A formal process of Reconciliation was initiated by the Federal Labour government in 1991 and lasted for 10 years. Reconciliation continues as a concept and as a social movement in Australia and is closely tied to Indigenous struggles for social justice.
A Council for Aboriginal Reconciliation operated during this decade-long formal reconciliation process. The Council argued that the empowerment of Indigenous Australians must be based on a new relationship between Indigenous and non-Indigenous people, one which is free of the ongoing process of political and social subordination currently acting as a barrier to improved relations. In other words, the Council stressed that this new or reconciled relationship between Indigenous and non-Indigenous Australians must be based on self-determination and acknowledgement of the human rights of the Indigenous peoples of Australia.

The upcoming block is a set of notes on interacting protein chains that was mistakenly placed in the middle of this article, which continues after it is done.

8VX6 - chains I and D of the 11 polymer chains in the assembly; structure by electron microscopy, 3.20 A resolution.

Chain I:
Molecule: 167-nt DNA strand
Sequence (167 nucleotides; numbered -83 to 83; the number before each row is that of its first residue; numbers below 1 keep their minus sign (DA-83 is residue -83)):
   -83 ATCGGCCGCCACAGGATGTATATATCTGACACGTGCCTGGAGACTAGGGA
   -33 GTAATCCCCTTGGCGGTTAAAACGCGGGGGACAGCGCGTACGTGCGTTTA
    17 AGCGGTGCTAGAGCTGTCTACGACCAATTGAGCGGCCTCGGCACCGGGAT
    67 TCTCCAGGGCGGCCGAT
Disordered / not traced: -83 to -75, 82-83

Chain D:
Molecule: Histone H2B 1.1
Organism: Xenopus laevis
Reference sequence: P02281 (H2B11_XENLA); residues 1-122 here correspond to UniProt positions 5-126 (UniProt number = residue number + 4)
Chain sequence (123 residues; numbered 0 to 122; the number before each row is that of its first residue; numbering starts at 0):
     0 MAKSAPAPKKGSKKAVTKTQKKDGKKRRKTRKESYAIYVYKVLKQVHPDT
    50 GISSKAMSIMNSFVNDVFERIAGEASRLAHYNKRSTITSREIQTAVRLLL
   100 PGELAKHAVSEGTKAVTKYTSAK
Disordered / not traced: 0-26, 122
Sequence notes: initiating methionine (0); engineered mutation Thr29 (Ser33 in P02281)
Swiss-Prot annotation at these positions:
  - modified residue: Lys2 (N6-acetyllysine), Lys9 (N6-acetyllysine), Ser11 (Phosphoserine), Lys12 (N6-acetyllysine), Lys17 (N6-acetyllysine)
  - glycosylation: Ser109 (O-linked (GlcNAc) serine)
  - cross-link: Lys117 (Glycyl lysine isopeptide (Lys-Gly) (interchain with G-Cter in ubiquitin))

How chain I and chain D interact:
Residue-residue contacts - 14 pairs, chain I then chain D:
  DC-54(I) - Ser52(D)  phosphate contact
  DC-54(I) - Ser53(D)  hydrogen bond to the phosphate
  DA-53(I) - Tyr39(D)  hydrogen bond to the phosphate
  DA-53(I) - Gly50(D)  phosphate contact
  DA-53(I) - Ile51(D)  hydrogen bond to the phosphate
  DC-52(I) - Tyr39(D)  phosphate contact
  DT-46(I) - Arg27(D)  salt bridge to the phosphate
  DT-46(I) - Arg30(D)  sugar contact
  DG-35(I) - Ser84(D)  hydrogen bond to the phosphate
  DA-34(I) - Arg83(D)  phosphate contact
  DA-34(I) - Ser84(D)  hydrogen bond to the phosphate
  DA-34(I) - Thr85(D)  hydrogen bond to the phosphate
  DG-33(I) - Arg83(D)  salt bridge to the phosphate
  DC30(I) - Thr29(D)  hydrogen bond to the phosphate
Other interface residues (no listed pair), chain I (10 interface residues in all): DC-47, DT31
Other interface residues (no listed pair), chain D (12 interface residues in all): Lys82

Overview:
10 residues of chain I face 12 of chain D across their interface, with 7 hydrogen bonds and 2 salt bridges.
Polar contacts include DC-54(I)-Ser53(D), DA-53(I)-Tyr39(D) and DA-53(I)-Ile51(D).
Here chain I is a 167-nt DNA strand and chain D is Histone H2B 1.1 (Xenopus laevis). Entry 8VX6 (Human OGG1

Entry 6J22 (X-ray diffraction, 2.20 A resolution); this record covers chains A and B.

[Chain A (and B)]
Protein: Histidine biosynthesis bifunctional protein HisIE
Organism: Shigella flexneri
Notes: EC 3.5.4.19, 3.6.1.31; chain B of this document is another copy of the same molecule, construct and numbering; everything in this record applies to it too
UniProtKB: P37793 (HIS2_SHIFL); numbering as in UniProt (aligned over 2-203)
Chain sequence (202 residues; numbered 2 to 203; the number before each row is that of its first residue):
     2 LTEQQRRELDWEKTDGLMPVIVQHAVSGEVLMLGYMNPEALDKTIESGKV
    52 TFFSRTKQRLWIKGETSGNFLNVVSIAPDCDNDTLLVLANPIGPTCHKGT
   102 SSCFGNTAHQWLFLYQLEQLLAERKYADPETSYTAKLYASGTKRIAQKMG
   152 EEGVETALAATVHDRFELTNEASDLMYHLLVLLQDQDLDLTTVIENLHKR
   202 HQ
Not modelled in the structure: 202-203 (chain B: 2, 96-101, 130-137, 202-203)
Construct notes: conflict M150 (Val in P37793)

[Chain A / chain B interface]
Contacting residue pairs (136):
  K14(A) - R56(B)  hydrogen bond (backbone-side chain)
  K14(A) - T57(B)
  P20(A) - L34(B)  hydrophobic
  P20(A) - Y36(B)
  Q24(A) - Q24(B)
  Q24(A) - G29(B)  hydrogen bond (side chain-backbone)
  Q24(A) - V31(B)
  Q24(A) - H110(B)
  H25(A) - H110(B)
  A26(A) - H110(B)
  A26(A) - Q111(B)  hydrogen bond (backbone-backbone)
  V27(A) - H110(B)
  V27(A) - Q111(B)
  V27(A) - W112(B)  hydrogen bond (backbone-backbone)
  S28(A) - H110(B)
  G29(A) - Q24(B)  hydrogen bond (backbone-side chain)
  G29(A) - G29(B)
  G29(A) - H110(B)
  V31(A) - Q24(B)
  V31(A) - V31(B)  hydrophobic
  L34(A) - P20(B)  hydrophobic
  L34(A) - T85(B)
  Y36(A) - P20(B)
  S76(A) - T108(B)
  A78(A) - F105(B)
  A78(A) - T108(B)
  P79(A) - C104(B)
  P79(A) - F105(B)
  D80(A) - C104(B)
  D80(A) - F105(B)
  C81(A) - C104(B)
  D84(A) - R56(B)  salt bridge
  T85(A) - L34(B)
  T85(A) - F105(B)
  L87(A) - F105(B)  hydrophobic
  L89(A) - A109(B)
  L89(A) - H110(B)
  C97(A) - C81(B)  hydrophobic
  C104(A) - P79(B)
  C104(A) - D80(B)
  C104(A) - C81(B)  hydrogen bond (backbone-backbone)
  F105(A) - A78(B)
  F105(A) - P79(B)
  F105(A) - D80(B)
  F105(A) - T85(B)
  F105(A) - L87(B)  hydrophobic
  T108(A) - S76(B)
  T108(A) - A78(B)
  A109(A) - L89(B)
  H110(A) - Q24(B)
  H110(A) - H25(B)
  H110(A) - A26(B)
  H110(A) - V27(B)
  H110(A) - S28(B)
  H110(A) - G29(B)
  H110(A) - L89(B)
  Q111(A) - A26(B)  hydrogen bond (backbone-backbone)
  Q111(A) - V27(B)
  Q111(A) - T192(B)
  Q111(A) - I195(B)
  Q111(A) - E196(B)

The Council also measured reconciliation, however, by the preparedness of governments and the wider Australian community to ensure that Indigenous Australians not only have access to their rights but are empowered to enforce and practice them. Indeed, in the words of the Council:
|“||by virtually every test on the range of usually accepted social indicators such as rates of unemployment, rates of custody, rates of infant mortality, life expectancy, household income and other indicators, Aboriginal and Torres Strait Islander individuals and communities are now, and have been in the past, at a serious disadvantage. This disadvantage arises because of the long-term failures by Commonwealth, State, Territory and local governments to ensure that Indigenous individuals and communities have access to their citizenship rights. Governments have maintained the process of subordination through their policies and strategies in responding to Aboriginal and Torres Strait Islander people’s calls for justice and greater control over their lives (Council for Aboriginal Reconciliation, 1995, 26-27).||”|
Thus, reconciliation is intimately connected to social justice, as the Council for Aboriginal Reconciliation pointed out, “there can be no reconciliation without social justice” (Council for Aboriginal Reconciliation, 1995, 22).